Samsung has flexed considerable muscle this summer, selling more than 10 million Galaxy S III smartphones and more than 10 million Galaxy Note phones. During the second quarter, the company shipped nearly twice as many smartphones as Apple. What remains to be seen is whether the company can hold on to its market position once Apple begins selling the iPhone 5.
In August, the Galaxy S III replaced the iPhone 4S as the top-selling smartphone in the United States, marking the first time the 4S hasn't held the title since it debuted in October 2011, Canaccord Genuity analysts wrote in a Sept. 3 report.
In May and June, the iPhone 4S was the top-selling device at AT&T, Verizon Wireless and Sprint. On June 21 the Galaxy S III became available in the United States, and by July, it was sharing the title with Apple, leading sales at T-Mobile (which doesn't offer an iPhone) and Verizon while the iPhone continued to dominate at AT&T and Sprint.
In August, the iPhone 4S held on only at AT&T, with the Galaxy S III as the carrier's second-best-selling phone, while the Galaxy S III dominated at Verizon, T-Mobile and Sprint. At Verizon, the iPhone 4S was even outsold by the Motorola Razr Maxx, also priced at $199.
While sales of Apple's 10-month-old phone are understandably flagging, Canaccord analysts fully expect an Apple comeback.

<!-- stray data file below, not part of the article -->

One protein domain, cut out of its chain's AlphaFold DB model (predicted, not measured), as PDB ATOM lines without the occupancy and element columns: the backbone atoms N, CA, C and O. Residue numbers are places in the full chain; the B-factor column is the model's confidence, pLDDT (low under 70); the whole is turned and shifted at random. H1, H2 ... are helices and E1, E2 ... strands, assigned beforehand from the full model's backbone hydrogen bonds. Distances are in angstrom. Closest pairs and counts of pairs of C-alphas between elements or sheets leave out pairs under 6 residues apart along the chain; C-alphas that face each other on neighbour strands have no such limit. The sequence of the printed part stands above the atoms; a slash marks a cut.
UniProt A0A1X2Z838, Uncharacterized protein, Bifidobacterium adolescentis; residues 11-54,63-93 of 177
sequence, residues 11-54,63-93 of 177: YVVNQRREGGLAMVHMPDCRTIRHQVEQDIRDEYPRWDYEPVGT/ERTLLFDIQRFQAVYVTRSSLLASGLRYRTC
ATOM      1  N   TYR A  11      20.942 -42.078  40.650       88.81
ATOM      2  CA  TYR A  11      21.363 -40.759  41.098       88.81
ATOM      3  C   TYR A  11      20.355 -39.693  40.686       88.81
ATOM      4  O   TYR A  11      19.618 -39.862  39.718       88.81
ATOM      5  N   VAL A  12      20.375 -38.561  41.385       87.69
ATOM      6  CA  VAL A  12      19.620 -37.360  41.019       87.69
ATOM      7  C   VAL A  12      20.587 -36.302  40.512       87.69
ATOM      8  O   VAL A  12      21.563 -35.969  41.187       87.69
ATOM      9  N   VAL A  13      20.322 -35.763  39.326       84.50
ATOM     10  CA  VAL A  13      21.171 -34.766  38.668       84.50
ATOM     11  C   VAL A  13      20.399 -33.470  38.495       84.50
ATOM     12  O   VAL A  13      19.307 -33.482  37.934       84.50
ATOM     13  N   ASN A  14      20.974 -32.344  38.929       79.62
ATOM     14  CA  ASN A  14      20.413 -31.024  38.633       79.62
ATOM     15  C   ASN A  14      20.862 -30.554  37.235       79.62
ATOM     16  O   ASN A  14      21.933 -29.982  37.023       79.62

"Our checks indicated strong consumer interest in and likely demand for the iPhone 5, and we believe Apple will return to strong No. 1 smartphone share in the U.S. post the iPhone 5 launch," according to the report.
On Sept. 4, Apple sent out invitations to an event on Sept. 12-a date long ago circled on calendars in the industry-at which it's expected to introduce the iPhone 5. If industry expectations continue to hold, Apple will begin selling the device Sept. 21. And if analyst forecasts are correct, Apple will do so in record numbers.
"We anticipate an LTE iPhone 5 with a new hardware form factor will result in record iPhone sales and result in Apple reclaiming top share in the U.S. market," wrote the Canaccord analysts.
"We believe Apple's growing international channels and growing iOS base position Apple for extremely strong December quarter iPhone sales and very strong market-share gains during the important holiday selling season," analysts wrote. "As such, we believe Apple will post very strong December quarter results, regain global smartphone share during the holiday selling season and grow its leading share of industry profits."
Analysts at investment firm Jefferies are also primed for record-setting sales. In an Aug. 17 research note, they wrote that the newest iPhone "will be the biggest handset launch in history."
But until then, the market is Samsung's. The company sold 50.5 million smartphones during the June quarter, according to the Canaccord report, and will continue to dominate through September. Once the iPhone 5 launches, the report noted, "we anticipate Samsung will continue to dominate Android smartphone sales but lose share to Apple during [the fourth quarter of 2012]."
Piper Jaffray analyst Gene Munster, in a Sept. 4 research note released after the Apple invites reached inboxes, wrote that should Apple indeed begin selling the iPhone Sept. 21, one week of sales could add 5 million more units to Apple's September total, driving it to approximately 28 million units.